There may be only three teams that could have stretched Manchester United on Saturday - Arsenal, Chelsea and Liverpool - but they had all been narrowly beaten en route. Leeds, with a bit more experience, may join that group but Newcastle are miles away. Their play was as monochrome as their supporters' colours but not nearly as worthy. While the Toon Army cheered them on in hope rather than belief, the team appeared little better than it was one year and pounds 28m ago when losing to Arsenal.

Half of that money has been spent by Gullit and, though he has still to sign his contract - the lawyers are negotiating - the board have sanctioned another pounds 8m this week to be spent, probably, on Alain Goma, of Paris St Germain, and Marcelino, of Real Mallorca. Both are defenders, while further spending on a squad which has already cost a staggering pounds 62m is expected. The next priority is the midfield but the attack also has problems.

Newcastle's last Wembley goal came from Jackie Milburn in the 1955 final and there seemed little prospect of Alan Shearer or Ferguson adding to it on Saturday. Shearer, again starved of service and no longer capable of making chances for himself, looked a disillusioned figure. How he must regret twice turning Manchester United down.

There will not be a third chance. Shearer is no longer desired by the major clubs and this presents a problem for him and Gullit. The Dutchman may prefer a more technical player but cannot sell Shearer for a cut-price fee without alienating the Newcastle support. Shearer, meanwhile, is running out of options to expand a medal collection which contains just one winners' bauble (the 1995 Premiership). Maybe, if Kenny Dalglish does assume an influential role at Celtic, he will be able to add a few Tartan trinkets.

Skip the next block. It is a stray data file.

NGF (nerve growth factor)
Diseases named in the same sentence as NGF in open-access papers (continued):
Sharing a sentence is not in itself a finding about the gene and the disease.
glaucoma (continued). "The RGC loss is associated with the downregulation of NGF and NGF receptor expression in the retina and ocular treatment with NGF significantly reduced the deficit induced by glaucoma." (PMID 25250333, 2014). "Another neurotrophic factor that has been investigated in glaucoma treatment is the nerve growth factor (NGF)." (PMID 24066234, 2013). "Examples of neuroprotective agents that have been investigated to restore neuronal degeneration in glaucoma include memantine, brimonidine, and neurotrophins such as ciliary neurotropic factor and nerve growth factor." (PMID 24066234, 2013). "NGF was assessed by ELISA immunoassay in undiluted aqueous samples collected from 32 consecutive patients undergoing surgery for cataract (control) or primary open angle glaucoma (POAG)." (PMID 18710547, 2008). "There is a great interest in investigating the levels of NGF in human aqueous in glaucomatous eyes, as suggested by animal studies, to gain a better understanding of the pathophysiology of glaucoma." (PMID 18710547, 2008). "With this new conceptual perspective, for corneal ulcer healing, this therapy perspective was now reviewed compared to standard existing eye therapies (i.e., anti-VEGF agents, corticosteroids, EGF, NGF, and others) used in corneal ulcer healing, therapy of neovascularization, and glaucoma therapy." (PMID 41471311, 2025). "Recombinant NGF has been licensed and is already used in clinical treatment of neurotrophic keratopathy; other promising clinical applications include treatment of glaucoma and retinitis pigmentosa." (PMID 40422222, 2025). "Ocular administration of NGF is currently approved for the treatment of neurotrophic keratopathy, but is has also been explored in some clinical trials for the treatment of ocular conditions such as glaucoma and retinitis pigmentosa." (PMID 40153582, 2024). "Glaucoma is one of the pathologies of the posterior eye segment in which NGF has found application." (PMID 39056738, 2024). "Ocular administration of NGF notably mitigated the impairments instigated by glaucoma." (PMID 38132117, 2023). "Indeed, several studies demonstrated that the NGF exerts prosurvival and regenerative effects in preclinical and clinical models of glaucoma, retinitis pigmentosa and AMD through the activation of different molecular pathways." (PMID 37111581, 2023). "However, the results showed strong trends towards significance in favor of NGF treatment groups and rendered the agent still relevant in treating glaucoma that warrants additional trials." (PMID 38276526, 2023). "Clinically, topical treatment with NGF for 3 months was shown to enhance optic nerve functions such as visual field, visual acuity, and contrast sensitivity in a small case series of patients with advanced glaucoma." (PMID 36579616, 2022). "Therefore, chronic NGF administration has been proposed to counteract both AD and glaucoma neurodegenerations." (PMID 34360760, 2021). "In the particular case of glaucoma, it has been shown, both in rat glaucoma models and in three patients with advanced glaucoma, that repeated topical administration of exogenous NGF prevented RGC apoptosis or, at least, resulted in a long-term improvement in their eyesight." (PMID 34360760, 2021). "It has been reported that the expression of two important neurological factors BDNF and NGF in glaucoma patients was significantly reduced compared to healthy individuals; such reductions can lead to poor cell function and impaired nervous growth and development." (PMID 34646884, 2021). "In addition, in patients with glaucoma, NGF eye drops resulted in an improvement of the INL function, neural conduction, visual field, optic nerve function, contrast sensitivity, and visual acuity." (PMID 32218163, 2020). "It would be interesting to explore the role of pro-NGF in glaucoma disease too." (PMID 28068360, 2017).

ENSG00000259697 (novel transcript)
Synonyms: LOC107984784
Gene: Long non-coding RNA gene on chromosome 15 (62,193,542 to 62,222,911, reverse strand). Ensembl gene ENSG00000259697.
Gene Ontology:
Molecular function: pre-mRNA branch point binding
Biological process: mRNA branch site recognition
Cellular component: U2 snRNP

Like last year the only good Magpie memories came from their supporters. Having given the team better backing than they deserved, many stayed to applaud the winners with the much-abused David Beckham getting a special cheer.

It may be little consolation but, should Manchester beat Bayern Munich, who received the German championship on Saturday, Newcastle's Wembley support will at least be able to say: "I saw the great Manchester United team of 1999." If only that stardust would rub off on their own.

Manchester United (4-4-2): Schmeichel; G Neville, May, Johnsen, P Neville; Beckham, Keane (Sheringham, 9), Scholes (Stam, 77), Giggs; Cole (Yorke, 60), Solskjaer. Substitutes not used: Van der Gouw (gk), Blomqvist.

Newcastle United (4-4-2): Harper; Griffin, Charvet, Dabizas, Domi; Lee, Hamann (Ferguson, h-t), Speed, Solano (Maric, 68); Ketsbaia (Glass, 78), Shearer. Substitutes not used: Given (gk), Barton.

Referee: P Jones (Loughborough).

Booked: Newcastle United: Hamann.

Man of the match: Sheringham.

FERGUSON'S UNITED HONOURS

1990 FA Cup winners: Lee Martin scores the only goal as United beat Crystal Palace 1-0 in the replay at Wembley after a 3-3 draw.

1991 Cup-Winners' Cup winners: Mark Hughes scores twice against his old club Barcelona as United win 2-1 in Rotterdam.

1992 League Cup winners: Brian McClair scores the only goal against Nottingham Forest to win the trophy for the first time in the club's history.

1993 Premier League winners: Ferguson ends United's 26-year wait to be crowned champions as they finish 10 points clear of Aston Villa.

1994 Double winners: United retain the title by eights over Blackburn, while Eric Cantona scores two penalties in their 4-0 FA Cup final win over Chelsea.

1996 Double winners: United overhaul runaway leaders Newcastle to seal the title on the final day of the season, while Cantona scores a late winner in their 1-0 FA Cup final victory over Liverpool.

1997 Premier League winners: United keep their nerve to retain their title by a seven-point margin from Newcastle, Arsenal and Liverpool.

1999 Premier League winners: United relieve Arsenal of the title on the final day of the season to complete the first leg of a potential Treble then go on to beat Newcastle United 2-0 in the FA Cup final.